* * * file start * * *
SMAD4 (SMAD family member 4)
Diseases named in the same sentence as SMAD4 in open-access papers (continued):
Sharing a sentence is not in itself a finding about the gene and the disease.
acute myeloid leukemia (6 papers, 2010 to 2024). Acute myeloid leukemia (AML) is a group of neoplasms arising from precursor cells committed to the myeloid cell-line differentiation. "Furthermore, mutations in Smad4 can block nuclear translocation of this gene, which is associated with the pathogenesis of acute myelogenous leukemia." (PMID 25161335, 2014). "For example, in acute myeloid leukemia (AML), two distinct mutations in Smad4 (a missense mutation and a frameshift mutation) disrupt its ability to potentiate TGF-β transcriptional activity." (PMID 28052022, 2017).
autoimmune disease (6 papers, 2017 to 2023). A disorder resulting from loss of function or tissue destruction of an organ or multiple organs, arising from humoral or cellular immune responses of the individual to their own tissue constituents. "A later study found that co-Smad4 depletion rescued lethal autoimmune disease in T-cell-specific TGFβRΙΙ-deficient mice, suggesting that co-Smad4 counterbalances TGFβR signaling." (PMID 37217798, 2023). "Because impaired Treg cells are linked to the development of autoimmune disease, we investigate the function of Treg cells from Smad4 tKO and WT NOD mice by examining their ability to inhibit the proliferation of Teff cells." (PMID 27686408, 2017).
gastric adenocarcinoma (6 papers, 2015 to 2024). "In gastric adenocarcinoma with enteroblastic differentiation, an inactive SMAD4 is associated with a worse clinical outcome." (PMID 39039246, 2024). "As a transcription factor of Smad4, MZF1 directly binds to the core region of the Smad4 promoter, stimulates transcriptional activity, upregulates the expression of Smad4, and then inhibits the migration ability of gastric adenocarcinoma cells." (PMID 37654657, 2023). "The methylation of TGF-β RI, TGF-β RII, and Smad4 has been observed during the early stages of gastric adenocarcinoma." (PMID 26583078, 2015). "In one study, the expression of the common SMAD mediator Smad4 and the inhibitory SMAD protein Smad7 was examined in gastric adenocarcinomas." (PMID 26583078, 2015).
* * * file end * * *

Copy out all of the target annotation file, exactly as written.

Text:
SMAD4 (SMAD family member 4)
Diseases named in the same sentence as SMAD4 in open-access papers (continued):
Sharing a sentence is not in itself a finding about the gene and the disease.
acute myeloid leukemia (6 papers, 2010 to 2024). Acute myeloid leukemia (AML) is a group of neoplasms arising from precursor cells committed to the myeloid cell-line differentiation. "Furthermore, mutations in Smad4 can block nuclear translocation of this gene, which is associated with the pathogenesis of acute myelogenous leukemia." (PMID 25161335, 2014). "For example, in acute myeloid leukemia (AML), two distinct mutations in Smad4 (a missense mutation and a frameshift mutation) disrupt its ability to potentiate TGF-β transcriptional activity." (PMID 28052022, 2017).
autoimmune disease (6 papers, 2017 to 2023). A disorder resulting from loss of function or tissue destruction of an organ or multiple organs, arising from humoral or cellular immune responses of the individual to their own tissue constituents. "A later study found that co-Smad4 depletion rescued lethal autoimmune disease in T-cell-specific TGFβRΙΙ-deficient mice, suggesting that co-Smad4 counterbalances TGFβR signaling." (PMID 37217798, 2023). "Because impaired Treg cells are linked to the development of autoimmune disease, we investigate the function of Treg cells from Smad4 tKO and WT NOD mice by examining their ability to inhibit the proliferation of Teff cells." (PMID 27686408, 2017).
gastric adenocarcinoma (6 papers, 2015 to 2024). "In gastric adenocarcinoma with enteroblastic differentiation, an inactive SMAD4 is associated with a worse clinical outcome." (PMID 39039246, 2024). "As a transcription factor of Smad4, MZF1 directly binds to the core region of the Smad4 promoter, stimulates transcriptional activity, upregulates the expression of Smad4, and then inhibits the migration ability of gastric adenocarcinoma cells." (PMID 37654657, 2023). "The methylation of TGF-β RI, TGF-β RII, and Smad4 has been observed during the early stages of gastric adenocarcinoma." (PMID 26583078, 2015). "In one study, the expression of the common SMAD mediator Smad4 and the inhibitory SMAD protein Smad7 was examined in gastric adenocarcinomas." (PMID 26583078, 2015).